20. When I bought a secondhand camera helmet, it had a poor man's sight on it. A round piece of coloured plastic with a hole in the middle, on a peg bolted on the helmet. No articulation or other fancy stuff, something like this: http://www.chutingstar.com/camera/skydive-video-gear/ringsights/tinted-eyesight-assembly At least a lot cheaper than all the newton ring or otherwise fancy optics, and it worked perfectly fine for me.
  21. Or even better if they've forgotten that we want to get out 3 km prior due to doing CRW with hardly any uppers. Jackpot is if they climb out right after us. Have fun hiking back! ^_^
  22. About as well as I can (or want to) hear "Door!" while on jumprun.
  23. That's why I like my €0,15/pair high-end foam earplugs (3M earsoft FX or Moldex Spark Plugs). Plenty good enough protection, and zero worries if I lose one. Sure, there's no super-fancy frequency-dependent attenuation to hear speech more easily, but we aren't holding deep philosophical discussions anyway while skydiving.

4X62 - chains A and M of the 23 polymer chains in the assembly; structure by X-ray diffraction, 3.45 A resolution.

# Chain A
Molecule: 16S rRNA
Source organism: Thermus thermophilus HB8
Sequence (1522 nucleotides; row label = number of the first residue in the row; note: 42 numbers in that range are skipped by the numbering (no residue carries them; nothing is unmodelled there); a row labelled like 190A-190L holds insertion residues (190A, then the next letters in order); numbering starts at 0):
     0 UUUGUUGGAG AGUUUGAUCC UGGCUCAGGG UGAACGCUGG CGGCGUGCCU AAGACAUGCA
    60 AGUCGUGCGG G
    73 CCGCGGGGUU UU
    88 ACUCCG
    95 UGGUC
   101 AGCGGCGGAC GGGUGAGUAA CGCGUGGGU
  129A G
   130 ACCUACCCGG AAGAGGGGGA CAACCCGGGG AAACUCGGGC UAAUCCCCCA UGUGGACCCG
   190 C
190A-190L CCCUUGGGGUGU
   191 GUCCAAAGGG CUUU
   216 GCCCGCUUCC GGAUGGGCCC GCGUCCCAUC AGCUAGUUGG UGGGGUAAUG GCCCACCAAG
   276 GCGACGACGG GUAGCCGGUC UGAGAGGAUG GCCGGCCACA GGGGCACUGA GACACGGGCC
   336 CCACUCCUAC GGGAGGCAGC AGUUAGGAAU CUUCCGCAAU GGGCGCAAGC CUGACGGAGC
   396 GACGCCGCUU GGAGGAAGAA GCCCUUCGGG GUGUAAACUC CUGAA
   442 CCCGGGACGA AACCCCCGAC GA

24. Agreed, metal hardening is a fairly involved process that requires the full skill, test facilities and QA capabilities of a manufacturer. But TiN treatment is not new, and there are plenty of companies that are skilled enough to do it. It might cost a bit more, but I see no major technical reason why a rig manufacturer cannot buy a batch of TiN hardened reserve pins (likely a pin is defined as a part number with associated drawing and material specifications) and test those for use in their reserve ripcords. As for the grommet, unless I understand the mechanism wrong, a scratched grommet won't cause as much pull force increase as a scratched pin. The scratches in a pin hook into the loop material, meaning you have to physically either pull them out or pull apart the hooked fibres of the loop material. Scratches in the grommet are also obviously not good, since they can cause wear on the loop and/or grab the loop during the opening sequence and delay (or worse) the opening of the reserve container.
  25. Interesting video & discussion. From a materials point of view, I'm not sure that polishing a scratched reserve pin is a good solution, since the material is soft enough that it was able to get scratched in the first place. Polishing it up removes the scratches, but does not remove the ability to be scratched again.